A customer look over a Ford Escape sports utility vehicle at a dealership… (Bloomberg )
General Motors Co. and Ford Motor Co. lost ground to their automotive rivals last month, according to U.S. auto sales figures released Wednesday.
Of the Detroit automakers, only Chrysler Group saw a year-over-year sales gain in July.
Overall, automakers are on an annual pace to sell about 14 million vehicles. Analysts said the industry is holding steady despite shaky consumer confidence, slow job growth and economic uncertainty resulting from the European debt crisis.
"The market is stuck in second gear. It is not bad, but it is not phenomenal," said Jesse Toprak, an analyst with auto pricing company TrueCar.com.
GM said it sold 201,237 vehicles in July, down 6.4% compared with a year ago.
The automaker is seeing sales of two popular Chevrolet passenger cars slump. Sales of the Cruze compact fell 39% while sales of the Malibu family sedan plunged 37%.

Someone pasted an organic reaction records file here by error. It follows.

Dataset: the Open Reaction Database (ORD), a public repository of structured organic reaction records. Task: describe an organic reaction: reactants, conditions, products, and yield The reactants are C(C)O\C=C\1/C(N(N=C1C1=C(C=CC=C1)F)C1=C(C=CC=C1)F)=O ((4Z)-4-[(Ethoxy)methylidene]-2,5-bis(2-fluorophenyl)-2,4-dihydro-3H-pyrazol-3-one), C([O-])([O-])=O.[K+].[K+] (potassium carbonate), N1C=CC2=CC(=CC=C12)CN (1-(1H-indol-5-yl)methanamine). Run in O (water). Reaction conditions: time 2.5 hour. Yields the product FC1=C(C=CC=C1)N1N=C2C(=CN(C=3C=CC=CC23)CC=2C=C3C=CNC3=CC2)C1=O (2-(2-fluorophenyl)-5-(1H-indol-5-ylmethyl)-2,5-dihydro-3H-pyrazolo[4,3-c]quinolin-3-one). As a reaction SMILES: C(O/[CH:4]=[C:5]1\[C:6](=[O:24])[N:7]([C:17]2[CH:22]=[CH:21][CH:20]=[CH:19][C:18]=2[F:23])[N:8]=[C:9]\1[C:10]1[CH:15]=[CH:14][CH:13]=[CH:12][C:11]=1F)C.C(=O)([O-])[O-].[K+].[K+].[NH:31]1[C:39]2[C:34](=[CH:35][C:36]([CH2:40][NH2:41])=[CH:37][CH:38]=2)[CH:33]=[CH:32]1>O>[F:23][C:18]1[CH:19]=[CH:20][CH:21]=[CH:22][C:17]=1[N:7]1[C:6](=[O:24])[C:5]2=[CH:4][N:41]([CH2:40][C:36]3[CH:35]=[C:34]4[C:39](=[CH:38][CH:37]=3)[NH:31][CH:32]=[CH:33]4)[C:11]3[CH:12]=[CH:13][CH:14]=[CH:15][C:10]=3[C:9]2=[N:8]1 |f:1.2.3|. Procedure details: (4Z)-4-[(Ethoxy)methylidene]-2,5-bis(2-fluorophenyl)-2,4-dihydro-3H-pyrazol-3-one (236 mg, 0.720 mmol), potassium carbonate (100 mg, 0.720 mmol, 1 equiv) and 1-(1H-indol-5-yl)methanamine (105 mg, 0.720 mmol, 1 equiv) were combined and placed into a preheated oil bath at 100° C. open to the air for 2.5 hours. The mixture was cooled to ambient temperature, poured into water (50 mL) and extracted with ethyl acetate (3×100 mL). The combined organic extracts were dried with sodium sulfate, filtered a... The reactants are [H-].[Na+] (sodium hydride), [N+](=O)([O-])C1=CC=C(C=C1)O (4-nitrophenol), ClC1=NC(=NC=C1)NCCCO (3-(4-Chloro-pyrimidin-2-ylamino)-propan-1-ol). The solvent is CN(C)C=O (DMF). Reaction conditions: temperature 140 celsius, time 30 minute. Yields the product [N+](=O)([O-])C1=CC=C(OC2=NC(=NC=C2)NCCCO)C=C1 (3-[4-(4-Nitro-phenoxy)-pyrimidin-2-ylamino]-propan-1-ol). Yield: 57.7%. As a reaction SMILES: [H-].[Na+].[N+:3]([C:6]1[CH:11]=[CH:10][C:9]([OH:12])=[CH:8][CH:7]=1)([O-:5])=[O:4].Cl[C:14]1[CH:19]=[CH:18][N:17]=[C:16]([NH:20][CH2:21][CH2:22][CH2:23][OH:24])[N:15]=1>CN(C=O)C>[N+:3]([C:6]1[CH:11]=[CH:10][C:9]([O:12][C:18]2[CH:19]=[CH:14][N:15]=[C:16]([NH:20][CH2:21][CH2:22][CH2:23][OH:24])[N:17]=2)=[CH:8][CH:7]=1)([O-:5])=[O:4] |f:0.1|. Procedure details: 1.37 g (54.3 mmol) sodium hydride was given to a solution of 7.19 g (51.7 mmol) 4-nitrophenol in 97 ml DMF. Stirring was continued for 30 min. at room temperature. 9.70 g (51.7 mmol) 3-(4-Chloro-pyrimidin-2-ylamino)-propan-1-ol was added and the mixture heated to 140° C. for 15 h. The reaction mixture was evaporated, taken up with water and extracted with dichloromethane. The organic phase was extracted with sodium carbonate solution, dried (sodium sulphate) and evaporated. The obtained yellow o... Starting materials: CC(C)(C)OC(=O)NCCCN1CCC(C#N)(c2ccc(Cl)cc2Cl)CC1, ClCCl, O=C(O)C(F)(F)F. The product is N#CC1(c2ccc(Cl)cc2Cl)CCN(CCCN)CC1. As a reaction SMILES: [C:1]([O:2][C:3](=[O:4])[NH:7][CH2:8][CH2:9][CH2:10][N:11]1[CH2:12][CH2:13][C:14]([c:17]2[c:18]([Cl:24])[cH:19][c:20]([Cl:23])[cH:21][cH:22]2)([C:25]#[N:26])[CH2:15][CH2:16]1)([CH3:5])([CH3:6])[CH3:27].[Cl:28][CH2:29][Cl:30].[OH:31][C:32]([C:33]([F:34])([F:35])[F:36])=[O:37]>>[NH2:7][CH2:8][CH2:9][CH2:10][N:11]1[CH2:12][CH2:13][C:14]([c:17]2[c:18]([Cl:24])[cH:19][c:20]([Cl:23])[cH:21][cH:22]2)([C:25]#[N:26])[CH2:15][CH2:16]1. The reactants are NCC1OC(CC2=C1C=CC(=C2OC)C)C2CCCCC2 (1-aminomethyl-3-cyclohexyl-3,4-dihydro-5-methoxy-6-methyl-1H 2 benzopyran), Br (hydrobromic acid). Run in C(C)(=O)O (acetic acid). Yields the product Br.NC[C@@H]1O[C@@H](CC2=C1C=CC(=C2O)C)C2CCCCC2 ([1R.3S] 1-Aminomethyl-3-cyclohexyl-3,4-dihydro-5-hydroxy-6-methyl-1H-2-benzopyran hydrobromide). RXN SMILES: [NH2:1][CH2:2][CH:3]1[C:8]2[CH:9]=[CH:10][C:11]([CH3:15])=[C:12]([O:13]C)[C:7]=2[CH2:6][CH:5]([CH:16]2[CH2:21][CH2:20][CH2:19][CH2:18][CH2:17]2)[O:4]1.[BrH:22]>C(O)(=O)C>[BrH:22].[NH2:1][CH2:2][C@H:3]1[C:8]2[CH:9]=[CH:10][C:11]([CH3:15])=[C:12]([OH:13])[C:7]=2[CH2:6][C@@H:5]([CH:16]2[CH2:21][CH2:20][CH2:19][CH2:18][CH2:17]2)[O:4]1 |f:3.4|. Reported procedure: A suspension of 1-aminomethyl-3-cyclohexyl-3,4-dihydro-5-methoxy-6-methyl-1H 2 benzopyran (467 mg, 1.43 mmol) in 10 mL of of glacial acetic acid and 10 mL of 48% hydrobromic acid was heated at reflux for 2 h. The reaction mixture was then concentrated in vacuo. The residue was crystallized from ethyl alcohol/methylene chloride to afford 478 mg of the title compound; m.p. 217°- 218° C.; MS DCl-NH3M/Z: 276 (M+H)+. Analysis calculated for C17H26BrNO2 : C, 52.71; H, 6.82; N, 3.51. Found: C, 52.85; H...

Fewer purchases by rental car companies also contributed to its July decline, GM said.
Ford said its sales fell 3.8% to 173,966 vehicles. Part of Ford's decline came from models it has discontinued since last year, including the Ranger pickup truck and the large Crown Victoria sedan.
Chrysler sales rose 13% to 126,089 vehicles, the automaker’s best July sales since 2007.
Toyota Motor Corp. said its July sales in the U.S. rose 26.1% to 164,898 vehicles.
Nissan North America said its U.S. sales rose 16.2% to 98,341 vehicles.
Sales of the Volkswagen brand rose 27.3% to 37,014 vehicles.
Hyundai Motor America sales rose 4% to 62,021
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